“Kar Komak—the man!” he shouted. “Grip yourself! Remember the days of the glory of the seafarers of Lothar. Fight! Fight, man! Fight as never man fought before. All that remains to us is to die fighting.”
Kar Komak turned toward the Heliumite, a grim smile upon his lips.
“Why should we fight,” he asked. “Against such fearful odds? There is another way—a better way. Look!” He pointed toward the companion-way that led below deck.
The green men, a handful of them, had already reached the Thuria‘s deck, as Carthoris glanced in the direction the Lotharian had indicated. The sight that met his eyes set his heart to thumping in joy and relief—Thuvia of Ptarth might yet be saved? For from below there poured a stream of giant bowmen, grim and terrible. Not the bowmen of Tario or Jav, but the bowmen of an odwar of bowmen—savage fighting men, eager for the fray.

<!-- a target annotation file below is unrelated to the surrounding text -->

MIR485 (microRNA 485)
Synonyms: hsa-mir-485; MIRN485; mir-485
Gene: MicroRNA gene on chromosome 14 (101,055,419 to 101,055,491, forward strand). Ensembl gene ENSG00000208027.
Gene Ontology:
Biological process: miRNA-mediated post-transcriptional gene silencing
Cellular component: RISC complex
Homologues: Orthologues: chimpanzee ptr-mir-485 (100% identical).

The green warriors paused in momentary surprise and consternation, but only for a moment. Then with horrid war-cries they leaped forward to meet these strange, new foemen.
A volley of arrows stopped them in their tracks. In a moment the only green warriors upon the deck of the Thuria were dead warriors, and the bowmen of Kar Komak were leaping over the vessel’s sides to charge the hordesmen upon the ground.
Utan after utan tumbled from the bowels of the Thuria to launch themselves upon the unfortunate green men. Kulan Tith and his Kaolians stood wide-eyed and speechless with amazement as they saw thousands of these strange, fierce warriors emerge from the companion-way of the small craft that could not comfortably have accommodated more than fifty.